So the upgrade from 2013-2015 front brakes to 2017+ is completely bolt on. My fear of the brake lines being too short was unfounded as well. The part numbers for everything except the caliper bracket and rotor are exactly the same. The pads are even the same.
My sister's 2015 stops as well as my 2018 now.
-Mitsubishi 4605B101 Caliper Bracket - In my opinion check car-part.com and get some salvage ones, I got the entire caliper, bracket, hose, pads, ect from a 5k wrecked 2018 G4 Mirage for $50/pair. I have a buddy with a 15 Mirage that may need calipers down the road, so I'm keeping those around.
-RAYBESTOS 982091FZN Rotors - These are a good daily driver rotor and are coated with a rust preventative.
Brake jobs on these cars are extremely easy, but this will also give you a few pictures and a how to on disassembly as well.
1.) Remove the caliper bolts (2x), then the bracket bolts (2x). The front pad is clipped into the caliper with two nubs which you will need to carefully pry out and the rear pad just sits in the caliper and should slide out. Hang the caliper somewhere where the hose does not have any undue pressure on it.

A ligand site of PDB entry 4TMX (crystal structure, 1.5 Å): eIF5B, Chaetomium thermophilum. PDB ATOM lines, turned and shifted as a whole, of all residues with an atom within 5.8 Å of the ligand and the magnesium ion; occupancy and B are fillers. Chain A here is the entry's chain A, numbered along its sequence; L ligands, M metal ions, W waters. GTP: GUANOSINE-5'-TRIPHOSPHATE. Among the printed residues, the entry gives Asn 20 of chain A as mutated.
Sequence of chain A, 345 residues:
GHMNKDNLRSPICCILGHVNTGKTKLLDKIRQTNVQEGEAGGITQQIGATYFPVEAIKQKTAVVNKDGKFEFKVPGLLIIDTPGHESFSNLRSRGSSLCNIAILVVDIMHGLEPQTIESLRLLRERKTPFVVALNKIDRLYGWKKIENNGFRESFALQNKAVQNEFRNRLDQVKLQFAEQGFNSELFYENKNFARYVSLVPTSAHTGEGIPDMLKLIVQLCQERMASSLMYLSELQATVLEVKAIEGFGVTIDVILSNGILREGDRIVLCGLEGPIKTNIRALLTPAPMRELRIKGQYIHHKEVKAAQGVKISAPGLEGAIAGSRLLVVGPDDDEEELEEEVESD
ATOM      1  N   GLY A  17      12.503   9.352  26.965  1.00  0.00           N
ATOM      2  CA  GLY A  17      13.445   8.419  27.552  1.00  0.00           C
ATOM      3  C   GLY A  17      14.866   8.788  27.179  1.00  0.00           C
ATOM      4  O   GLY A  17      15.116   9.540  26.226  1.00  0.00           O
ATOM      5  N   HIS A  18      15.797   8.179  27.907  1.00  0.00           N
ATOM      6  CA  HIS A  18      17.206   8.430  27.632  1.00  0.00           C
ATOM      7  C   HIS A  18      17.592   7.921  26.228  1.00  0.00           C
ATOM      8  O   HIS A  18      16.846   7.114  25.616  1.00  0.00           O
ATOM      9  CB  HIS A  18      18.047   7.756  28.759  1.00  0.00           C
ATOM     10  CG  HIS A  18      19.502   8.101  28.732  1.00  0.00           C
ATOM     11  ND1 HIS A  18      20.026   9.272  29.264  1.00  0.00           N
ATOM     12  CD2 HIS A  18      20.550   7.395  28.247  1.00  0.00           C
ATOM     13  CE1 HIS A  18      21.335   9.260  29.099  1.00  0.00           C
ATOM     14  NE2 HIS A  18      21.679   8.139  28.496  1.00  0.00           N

You can then remove the rotor. If you have any trouble with this make sure to grease to hub face to make future rotor replacements easier.
2.) Install the new bracket, pictured is a side by side comparison of the increased size of the newer brackets.
Here is a side by side of the old and new rotors. Notice a solid 1" difference in diameter.
3.) Slide the rotor back on, reinstall pads making sure to lubricate any touch points on your pads and clean/lubricate your slide pins with silicone grease/brake lubricant. (DON'T USE ANTI-SEIZE, it is oil based and will break down the rubber bushings on your upper slide pins.) Now you can go test out your new brakes, but make sure to pump your brakes a few times do you don't go flying out into the street.
Keep in mind that unless you complete the break in procedure you may have noise or decreased stopping distance until the rotors and pads seat.